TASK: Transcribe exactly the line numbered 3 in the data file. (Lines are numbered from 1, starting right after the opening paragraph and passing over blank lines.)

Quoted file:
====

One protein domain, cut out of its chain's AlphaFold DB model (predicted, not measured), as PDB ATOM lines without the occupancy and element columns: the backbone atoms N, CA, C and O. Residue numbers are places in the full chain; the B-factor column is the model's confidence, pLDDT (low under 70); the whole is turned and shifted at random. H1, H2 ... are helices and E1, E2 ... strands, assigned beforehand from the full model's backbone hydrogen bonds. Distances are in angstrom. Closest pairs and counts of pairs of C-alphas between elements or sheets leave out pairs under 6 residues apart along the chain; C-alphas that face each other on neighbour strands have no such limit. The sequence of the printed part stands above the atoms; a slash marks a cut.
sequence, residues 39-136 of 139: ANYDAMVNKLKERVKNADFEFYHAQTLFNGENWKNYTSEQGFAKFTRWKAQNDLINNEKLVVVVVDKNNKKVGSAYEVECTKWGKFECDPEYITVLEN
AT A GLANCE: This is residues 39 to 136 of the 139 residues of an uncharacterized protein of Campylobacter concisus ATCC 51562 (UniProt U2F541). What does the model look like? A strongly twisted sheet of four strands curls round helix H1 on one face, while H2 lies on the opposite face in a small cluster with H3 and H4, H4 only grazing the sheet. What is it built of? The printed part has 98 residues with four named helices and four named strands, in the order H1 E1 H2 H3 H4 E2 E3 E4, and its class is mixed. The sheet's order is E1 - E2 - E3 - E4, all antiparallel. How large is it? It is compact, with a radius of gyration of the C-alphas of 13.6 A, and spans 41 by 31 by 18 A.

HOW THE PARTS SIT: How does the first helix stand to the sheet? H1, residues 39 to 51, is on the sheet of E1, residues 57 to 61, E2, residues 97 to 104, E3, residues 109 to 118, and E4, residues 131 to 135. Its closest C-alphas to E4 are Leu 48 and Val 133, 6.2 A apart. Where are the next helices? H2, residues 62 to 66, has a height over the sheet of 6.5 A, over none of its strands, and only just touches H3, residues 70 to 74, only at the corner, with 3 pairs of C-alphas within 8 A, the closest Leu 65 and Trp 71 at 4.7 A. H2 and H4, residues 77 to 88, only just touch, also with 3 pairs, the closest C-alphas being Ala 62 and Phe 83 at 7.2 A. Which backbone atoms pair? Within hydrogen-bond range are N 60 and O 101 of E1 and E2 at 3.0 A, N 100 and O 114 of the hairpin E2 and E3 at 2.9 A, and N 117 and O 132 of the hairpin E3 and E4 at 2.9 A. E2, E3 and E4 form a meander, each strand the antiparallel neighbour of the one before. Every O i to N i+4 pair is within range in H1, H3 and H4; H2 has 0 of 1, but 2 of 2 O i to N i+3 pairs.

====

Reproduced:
HOW THE PARTS SIT: How does the first helix stand to the sheet? H1, residues 39 to 51, is on the sheet of E1, residues 57 to 61, E2, residues 97 to 104, E3, residues 109 to 118, and E4, residues 131 to 135. Its closest C-alphas to E4 are Leu 48 and Val 133, 6.2 A apart. Where are the next helices? H2, residues 62 to 66, has a height over the sheet of 6.5 A, over none of its strands, and only just touches H3, residues 70 to 74, only at the corner, with 3 pairs of C-alphas within 8 A, the closest Leu 65 and Trp 71 at 4.7 A. H2 and H4, residues 77 to 88, only just touch, also with 3 pairs, the closest C-alphas being Ala 62 and Phe 83 at 7.2 A. Which backbone atoms pair? Within hydrogen-bond range are N 60 and O 101 of E1 and E2 at 3.0 A, N 100 and O 114 of the hairpin E2 and E3 at 2.9 A, and N 117 and O 132 of the hairpin E3 and E4 at 2.9 A. E2, E3 and E4 form a meander, each strand the antiparallel neighbour of the one before. Every O i to N i+4 pair is within range in H1, H3 and H4; H2 has 0 of 1, but 2 of 2 O i to N i+3 pairs.